Fly IMPERIAL Class
If you’ve been scanning the skies for your next private plane, you need look no further: A very special jumbo jet has just popped up on our radar, and can be yours for a cool US$28 million or RM117 million. The Boeing 747-400, which, until recently, served as the Japanese version of Air Force One is now available for purchase, according to a listing on the aviation trade publication Controller.
Built in 1991, the GE CF6 powered jumbo jet has chauffeured 14 Japanese prime ministers, the country’s emperor, delegates and various VIPs, for nearly three decades. Aside from its prestigious past, the plane is in near-pristine condition. According to the listing, the 28-year-old aircraft has tallied 13,569 landings and accrued just 16,332 hours of flight time – and most of those hours were probably short training flights taken by the crews of the Japanese Air Force.
“One of the lowest time Boeing 747-400s in the world," the listing reads. “Aircraft has been maintained to the highest possible standard."
Moreover, this beast makes the supposed titans of the skies like the Ultrawide Falcon 6X or the Global Express – look like teensy-weensy baby jets. The long-haul airliner – which could normally carry more than 650 passengers in a dense all-economy layout—has been reconfigured with luxurious interiors designed for the enjoyment of, at most, 85 people. (For comparison, the US Air Force One has just 70.)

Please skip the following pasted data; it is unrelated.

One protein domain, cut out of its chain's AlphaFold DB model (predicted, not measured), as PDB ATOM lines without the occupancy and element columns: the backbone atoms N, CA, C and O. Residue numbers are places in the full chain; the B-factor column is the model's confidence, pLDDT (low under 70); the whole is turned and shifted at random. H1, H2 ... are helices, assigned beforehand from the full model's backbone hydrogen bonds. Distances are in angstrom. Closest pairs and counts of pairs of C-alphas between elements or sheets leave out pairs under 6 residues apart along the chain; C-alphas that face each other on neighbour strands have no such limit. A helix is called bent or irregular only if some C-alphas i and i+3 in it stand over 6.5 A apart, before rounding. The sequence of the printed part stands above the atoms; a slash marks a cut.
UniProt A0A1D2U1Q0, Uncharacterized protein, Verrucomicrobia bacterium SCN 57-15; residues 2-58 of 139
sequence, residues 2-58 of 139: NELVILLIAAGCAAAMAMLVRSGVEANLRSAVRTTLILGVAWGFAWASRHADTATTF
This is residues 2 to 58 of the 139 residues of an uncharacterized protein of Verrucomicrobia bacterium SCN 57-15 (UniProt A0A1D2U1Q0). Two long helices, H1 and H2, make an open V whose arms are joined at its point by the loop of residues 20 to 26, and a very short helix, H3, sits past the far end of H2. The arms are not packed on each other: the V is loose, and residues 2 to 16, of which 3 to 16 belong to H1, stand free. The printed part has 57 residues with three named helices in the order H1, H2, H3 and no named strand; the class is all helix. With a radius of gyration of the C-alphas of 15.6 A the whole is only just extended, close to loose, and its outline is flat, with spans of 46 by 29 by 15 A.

The custom modifications include a spacious bedroom, an office, a lounge, a unique elevated area for in-flight press conferences and, our personal favourite, a shower. The jumbo jet did have a stateroom and VIP living space which was ripped out before it was brought to the US – apparently, these amenities will be reinstalled better than before. In addition to these bespoke touches, the plane is outfitted with a mix of first- and business-class seating. The aircraft employs a palate of taupes and tans to keep things tasteful and subdued.
This jumbo jet is one of two 747-400s that served the Japanese officials; both have now been retired and replaced with new Boeing 777-300ER jets – which cost around US$320 million. Considering its low usage, impeccable condition and distinguished clientele, it could be a bargain – relatively speaking.